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Spur vs Combat ....is there a safety advantage ?

Discussion in 'Handguns: Autoloaders' started by xXxplosive, Feb 8, 2010.

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  1. xXxplosive

    xXxplosive Member

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    While some here are concerned about the possibility of dropping a model 1911 and having an AD while carrying +1....how much would hammer design, Spur vs. Combat come into play as a safety factor or none at all ?

    Does one design lend itself to an overall safer mode of carry ?
     
  2. CWL

    CWL Member

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    Besides you, who else is "concerned"?

    Hammer design isn't as important as the condition of the sear and firing-pin/spring that may lead to AD on a dropped M1911. Like all firearms, they are drop-tested, and the M1911 design has been around 100-years already, been used for 2 World Wars plus plenty of additional wars, police activity and SD instances. Been through lots of bumps and jumps without any problems.
     
  3. xXxplosive

    xXxplosive Member

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    If you've read other threads many have mentioned their concern about carrying and having a dropped or bumped pistol......was wondering IYO if hammer design could make a difference with reguard to safety of the gun and handling ?
    Obviously not in your case..............
     
  4. CWL

    CWL Member

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    Nah, it really is your fear. Just stay away from M1911s if you feel this way.

    Rather than get into discussions about a manual printed in 1917, I tend to trust a firearm platform that has been around for 100 years, and carried in combat during all of those years.

    Back to your question, be more concerned about a faulty sear or firing pin set than the hammer.
     
  5. Zerodefect

    Zerodefect Member

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    My 1911 has a FP safety just like every other gun out there. There's plenty of pistols alot more touchy than a 1911. Just piss poor training and unrealistic expectations seem to follow 1911 topics here.
     
  6. rcmodel

    rcmodel Member in memoriam

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    When cocked & locked, the hammer spur on a standard hammer is protected from impact by the grip safety tang sticking out even with or slightly past it.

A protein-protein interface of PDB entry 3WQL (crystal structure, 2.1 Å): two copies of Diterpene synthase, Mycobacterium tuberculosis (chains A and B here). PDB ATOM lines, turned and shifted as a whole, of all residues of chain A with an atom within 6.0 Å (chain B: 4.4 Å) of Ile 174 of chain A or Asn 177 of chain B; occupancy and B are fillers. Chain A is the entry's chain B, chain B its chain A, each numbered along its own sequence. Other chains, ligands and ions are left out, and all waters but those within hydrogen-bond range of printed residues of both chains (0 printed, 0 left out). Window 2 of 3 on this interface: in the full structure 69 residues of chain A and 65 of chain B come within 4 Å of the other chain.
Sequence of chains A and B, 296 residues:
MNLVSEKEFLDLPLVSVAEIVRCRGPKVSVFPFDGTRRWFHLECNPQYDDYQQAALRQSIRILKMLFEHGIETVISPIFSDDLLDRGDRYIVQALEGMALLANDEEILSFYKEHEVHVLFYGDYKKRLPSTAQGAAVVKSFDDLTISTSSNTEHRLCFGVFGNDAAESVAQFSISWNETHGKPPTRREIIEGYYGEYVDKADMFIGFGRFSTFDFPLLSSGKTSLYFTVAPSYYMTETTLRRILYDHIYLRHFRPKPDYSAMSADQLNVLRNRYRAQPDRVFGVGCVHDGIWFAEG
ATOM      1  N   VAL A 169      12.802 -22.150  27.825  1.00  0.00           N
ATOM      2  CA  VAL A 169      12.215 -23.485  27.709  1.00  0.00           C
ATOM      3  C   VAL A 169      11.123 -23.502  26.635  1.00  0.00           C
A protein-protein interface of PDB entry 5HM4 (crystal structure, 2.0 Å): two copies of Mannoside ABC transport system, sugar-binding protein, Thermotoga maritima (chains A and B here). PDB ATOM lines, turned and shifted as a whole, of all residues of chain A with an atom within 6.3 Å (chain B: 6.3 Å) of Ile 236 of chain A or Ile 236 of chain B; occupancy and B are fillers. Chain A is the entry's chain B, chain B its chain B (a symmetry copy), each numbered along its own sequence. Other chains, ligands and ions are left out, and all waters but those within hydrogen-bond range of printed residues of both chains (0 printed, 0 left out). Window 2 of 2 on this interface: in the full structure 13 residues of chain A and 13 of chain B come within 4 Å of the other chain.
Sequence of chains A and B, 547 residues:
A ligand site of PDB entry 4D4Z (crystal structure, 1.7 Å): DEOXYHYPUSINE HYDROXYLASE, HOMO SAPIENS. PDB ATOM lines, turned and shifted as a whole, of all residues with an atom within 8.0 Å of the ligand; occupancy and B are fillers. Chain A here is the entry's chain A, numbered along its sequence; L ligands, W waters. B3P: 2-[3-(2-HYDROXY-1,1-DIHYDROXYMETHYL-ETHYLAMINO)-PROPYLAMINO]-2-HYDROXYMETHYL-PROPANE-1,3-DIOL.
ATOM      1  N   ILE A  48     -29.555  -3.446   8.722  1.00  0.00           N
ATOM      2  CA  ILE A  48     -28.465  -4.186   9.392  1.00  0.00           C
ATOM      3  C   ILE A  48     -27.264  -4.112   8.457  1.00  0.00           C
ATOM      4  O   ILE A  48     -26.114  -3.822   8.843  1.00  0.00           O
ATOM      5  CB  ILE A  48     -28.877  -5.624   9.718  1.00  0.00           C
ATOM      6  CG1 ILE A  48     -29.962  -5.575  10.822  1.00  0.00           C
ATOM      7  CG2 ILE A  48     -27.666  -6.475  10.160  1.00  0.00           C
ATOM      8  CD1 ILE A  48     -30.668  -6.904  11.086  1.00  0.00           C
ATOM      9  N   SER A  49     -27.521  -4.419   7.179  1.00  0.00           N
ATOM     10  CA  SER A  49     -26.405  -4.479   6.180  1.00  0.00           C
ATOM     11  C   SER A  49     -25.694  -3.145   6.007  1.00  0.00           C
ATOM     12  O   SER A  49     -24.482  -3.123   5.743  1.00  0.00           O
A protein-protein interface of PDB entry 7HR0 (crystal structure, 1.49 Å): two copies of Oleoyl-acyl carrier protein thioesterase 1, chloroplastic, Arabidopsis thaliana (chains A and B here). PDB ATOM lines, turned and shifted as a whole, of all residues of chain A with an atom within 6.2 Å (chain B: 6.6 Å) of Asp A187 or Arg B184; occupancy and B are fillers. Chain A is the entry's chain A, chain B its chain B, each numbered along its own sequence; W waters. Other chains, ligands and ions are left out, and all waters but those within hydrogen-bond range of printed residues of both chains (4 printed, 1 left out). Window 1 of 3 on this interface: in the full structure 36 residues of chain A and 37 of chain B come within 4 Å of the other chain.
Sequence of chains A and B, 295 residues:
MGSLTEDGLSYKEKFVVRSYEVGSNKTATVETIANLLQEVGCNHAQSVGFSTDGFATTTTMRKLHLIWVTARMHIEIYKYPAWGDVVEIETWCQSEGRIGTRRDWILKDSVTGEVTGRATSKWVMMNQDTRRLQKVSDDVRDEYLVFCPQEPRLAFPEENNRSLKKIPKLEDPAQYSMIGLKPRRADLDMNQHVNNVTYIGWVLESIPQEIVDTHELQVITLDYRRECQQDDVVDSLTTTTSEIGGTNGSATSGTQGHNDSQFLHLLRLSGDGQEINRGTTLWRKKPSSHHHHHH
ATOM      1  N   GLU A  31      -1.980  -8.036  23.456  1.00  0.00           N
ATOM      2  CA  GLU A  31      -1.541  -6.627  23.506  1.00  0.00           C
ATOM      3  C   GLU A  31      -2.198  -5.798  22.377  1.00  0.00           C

A Commander type ring or burr hammer is generally used with a beavertail grip safety, and is almost totally protected by it when cocked.

    The only time impact has any bearing is when folks unwisely carry a loaded 1911 with the hammer on the half-cock or intercept notch of the hammer.

    In that case, the hammer is not protected by the grip safety tang, nor is it fully lowered against the slide where the slide can absorb the impact to the hammer.

    IMO: The spur hammer and standard grip safety make for way safer handling of the hammer if you insist on cocking / uncocking it loaded.
    Beavertails & burr hammers get in the way of positive & safe hammer manipulation.

    rc
     
  7. xXxplosive

    xXxplosive Member

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    Well, I presently own both and have for years..all mine are Pre 80's as I wouldn't have a pistol with anything that blocked the firing pin, JMO...my Gov't Model 1911 has the Spur and my Combat Commander has the Combat hammer.........neither one poses any type of problem for me as they're both carried +1 always. The Gov't model does not have a beavertail grip safety and I could see what some here concern themselves with as it's a long spur and if dropped......well who knows.
    My combat commander also doesn't have a beaver tail but the Combat hammer design seem less apt to pose any real delemma.....they both work great.





    "In a gunfight as in a lottery, somebodies gonna win....it might as well be you."
     
    Last edited: Feb 8, 2010
  8. Gunfighter123

    Gunfighter123 Member

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    I agree with RC --- a cocked 1911 type pistols hammer is fully protected by the "tang" of the grip safety --- ring or spur hammers are both as safe.
     
  9. MachIVshooter

    MachIVshooter Member

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    The only safety issue with spur hammers is "hammer bite", wherein the web of you hand gets "bitten" by the spur where it overhangs the grip safety tang.

    I personally prefer spur type to combat type. They're easier to manipulate.
     
  10. The Lone Haranguer

    The Lone Haranguer Member

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    A spurred hammer would be easier and safer to cock for Condition Two carry. Otherwise I can see no safety advantage for one over the other. A long spurred hammer does not work with a beavertail grip safety.
     
  11. Rexster

    Rexster Member

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    Dropped 1911s that fire upon hard impact usually do so by inertia fire, from hitting muzzle-first, not am impact on the hammer. A worn-out firing pin spring can allow the firing pin to move forward, with enough force to fire a cartridge, when a 1911 lands on its muzzle. Firing pin locks are a complicated way to insure against this. Replacing firing pin springs every 3000 rounds is an uncomplicated way to do the same thing.
     
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